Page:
United States District Court, District of Columbia
JOHN D. BATES, United States District Judge
Plaintiff Dr. Rakesh Kumar, a professor of biochemistry and molecular medicine, brings suit against his employer George Washington University (“GW” or “the university”), alleging that the university improperly handled its investigation into his suspected research misconduct. The university’s motion to dismiss on the ground of official immunity succeeds in disposing of Kumar’s claim for tortious interference with business relations, but there is no immunity as to his other four claims. And his tortious invasion of privacy claims must be dismissed for failure to state a claim. But the university’s motion to dismiss will be denied in part because Kumar has pled sufficient facts to state a claim for breach of contract and breach of the implied covenant of good faith and fair dealing.
The university’s inquiry into Kumar’s alleged research misconduct began in late 2012 when the federal Office of Research Integrity (“ORI”) received anonymous allegations of scientific research misconduct against Kumar and transmitted those allegations to GW for review. First Am. Compl. [ECF No. 11] ¶ 17. In December 2012, GW notified Kumar that it had decided to open a formal inquiry into the allegations. Id. After a lengthy investigation process that included a draft inquiry report, a final inquiry report, witness interviews, and a draft investigation report, the university in July 2014 issued its final investigation report finding misconduct. As a result of the misconduct finding, the university took several actions against Kumar including the (1) removal of Kumar from his position as Department Chair, id. ¶ 73; (2) relinquishment of a federal grant, which had previously funded Kumar’s research, id. ¶ 85; (3) replacement of Kumar as the supervisor of a Ph.D. candidate, id. ¶ 96; and (4) closure of Kumar’s laboratory and office, id. ¶ 103.
Kumar alleges that the university’s inquiry and investigation processes were fraught with unfairness and, more importantly, were improper under the university’s research misconduct policy and D.C. law. He asserts five claims against the university: (1) breach of contract; (2) breach of the covenant of good faith and fair dealing; (3) tortious interference with business relations; (4) tortious invasion of privacy (public disclosure of private facts); and (5) tortious invasion of privacy (false light). The university has responded with two motions to dismiss. One asserts that this case must be dismissed for lack of subject-matter jurisdiction as a result of the university’s Westfall immunity. Def.’s 12(b)(1) Mot. to Dismiss [ECF No. 18]. The other seeks to dismiss all five counts of Kumar’s complaint for failure to state a claim. Def.’s 12(b)(6) Mot. to Dismiss [ECF No. 8].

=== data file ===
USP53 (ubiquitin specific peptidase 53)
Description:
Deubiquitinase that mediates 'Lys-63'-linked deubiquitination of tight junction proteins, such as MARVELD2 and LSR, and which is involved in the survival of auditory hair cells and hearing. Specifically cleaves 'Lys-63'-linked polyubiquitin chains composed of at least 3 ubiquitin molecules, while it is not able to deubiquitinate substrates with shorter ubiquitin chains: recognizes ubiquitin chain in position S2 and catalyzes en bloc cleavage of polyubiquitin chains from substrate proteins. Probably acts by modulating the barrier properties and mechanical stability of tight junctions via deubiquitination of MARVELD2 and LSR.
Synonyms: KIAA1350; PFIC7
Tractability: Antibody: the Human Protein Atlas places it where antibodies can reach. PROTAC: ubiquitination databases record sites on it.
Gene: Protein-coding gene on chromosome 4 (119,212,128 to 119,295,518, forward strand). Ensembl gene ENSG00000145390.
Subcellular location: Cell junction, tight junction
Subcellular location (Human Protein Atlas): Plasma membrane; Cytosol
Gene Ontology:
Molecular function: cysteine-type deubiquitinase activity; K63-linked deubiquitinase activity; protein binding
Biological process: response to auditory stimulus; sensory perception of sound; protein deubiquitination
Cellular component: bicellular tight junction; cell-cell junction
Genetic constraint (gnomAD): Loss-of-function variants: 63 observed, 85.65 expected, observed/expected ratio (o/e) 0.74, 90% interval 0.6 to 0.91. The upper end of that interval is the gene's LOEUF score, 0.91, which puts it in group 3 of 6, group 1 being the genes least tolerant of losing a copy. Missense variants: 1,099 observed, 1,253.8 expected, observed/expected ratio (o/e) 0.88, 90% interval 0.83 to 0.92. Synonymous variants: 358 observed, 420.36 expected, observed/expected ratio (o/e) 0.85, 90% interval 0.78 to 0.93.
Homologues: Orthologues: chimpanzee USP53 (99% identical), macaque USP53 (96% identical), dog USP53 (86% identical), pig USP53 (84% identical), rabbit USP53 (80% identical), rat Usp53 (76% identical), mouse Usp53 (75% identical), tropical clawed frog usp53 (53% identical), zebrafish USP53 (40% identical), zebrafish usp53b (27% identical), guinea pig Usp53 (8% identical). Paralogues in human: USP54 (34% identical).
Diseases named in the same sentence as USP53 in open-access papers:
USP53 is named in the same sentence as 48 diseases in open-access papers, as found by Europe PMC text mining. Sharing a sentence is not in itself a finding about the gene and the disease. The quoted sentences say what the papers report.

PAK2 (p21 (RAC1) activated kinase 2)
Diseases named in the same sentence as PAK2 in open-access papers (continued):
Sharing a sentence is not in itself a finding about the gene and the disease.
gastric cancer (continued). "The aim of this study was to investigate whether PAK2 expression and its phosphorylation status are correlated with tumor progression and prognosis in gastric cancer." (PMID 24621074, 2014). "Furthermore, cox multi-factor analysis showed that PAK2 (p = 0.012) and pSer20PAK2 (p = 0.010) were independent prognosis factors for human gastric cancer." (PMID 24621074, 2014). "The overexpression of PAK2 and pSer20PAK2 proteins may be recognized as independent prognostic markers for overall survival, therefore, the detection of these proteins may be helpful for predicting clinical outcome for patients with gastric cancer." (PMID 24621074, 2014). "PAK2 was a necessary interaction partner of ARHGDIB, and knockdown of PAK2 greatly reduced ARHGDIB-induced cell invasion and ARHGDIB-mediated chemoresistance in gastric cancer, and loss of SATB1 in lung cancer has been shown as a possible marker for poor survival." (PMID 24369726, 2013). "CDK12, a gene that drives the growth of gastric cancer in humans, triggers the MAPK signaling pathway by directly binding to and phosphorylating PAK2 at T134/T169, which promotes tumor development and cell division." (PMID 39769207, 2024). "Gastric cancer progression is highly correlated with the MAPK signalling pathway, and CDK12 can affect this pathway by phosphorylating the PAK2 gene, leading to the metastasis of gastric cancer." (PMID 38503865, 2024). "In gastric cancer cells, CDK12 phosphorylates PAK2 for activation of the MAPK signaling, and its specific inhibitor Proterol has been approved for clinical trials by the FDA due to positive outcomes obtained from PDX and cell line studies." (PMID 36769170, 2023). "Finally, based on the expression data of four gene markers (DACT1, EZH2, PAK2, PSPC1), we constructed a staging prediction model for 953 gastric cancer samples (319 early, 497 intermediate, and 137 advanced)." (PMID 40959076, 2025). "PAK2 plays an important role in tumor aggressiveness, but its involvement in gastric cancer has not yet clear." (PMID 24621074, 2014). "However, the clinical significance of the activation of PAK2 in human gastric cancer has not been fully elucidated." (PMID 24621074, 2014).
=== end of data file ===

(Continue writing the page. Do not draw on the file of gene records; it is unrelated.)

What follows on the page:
I. Westfall Immunity
The university’s 12(b)(1) motion to dismiss raises a novel question for the Court: whether a non-governmental entity such as George Washington University, which engages in research misconduct investigations pursuant to the Public Health Services Act, is entitled to absolute immunity from state-law tort claims pursuant to the doctrine of official immunity. The question sounds at first like an open-and-shut case: what could “official” immunity have to do with a private university? But the label “official” is not as narrow as it first sounds.
A. Whether the university was delegated a governmental function
Official immunity attaches “to particular official functions, not to particular offices.” Westfall v. Erwin, 484 U.S. 292, 296 n.3 (1988). A principal purpose of official immunity is to prevent “disruption of governmental functions” by providing immunity to those “official function[s] [that] would suffer under the threat of prospective litigation.” Id. And when private entities perform “government functions, ” “there is obviously implicated the same interest in getting the Government’s work done.” Boyle v. United Techs. Corp., 487 U.S. 500, 505 (1988). “[T]he same policy considerations that justify immunity for government employees can apply with equal force to private actors when they are charged with implementing government policies.” Murray v. Northrop Grumman Info. Tech., Inc., 444 F.3d 169, 175 (2d Cir. 2006). Hence, Courts have extended immunity to non-governmental entities when they are performing “official” or “governmental” functions. Mangold v. Analytic Servs., 77 F.3d 1442, 1446-48 (4th Cir. 1996) (extending immunity to private sector government contractors participating in official investigations of government contracts).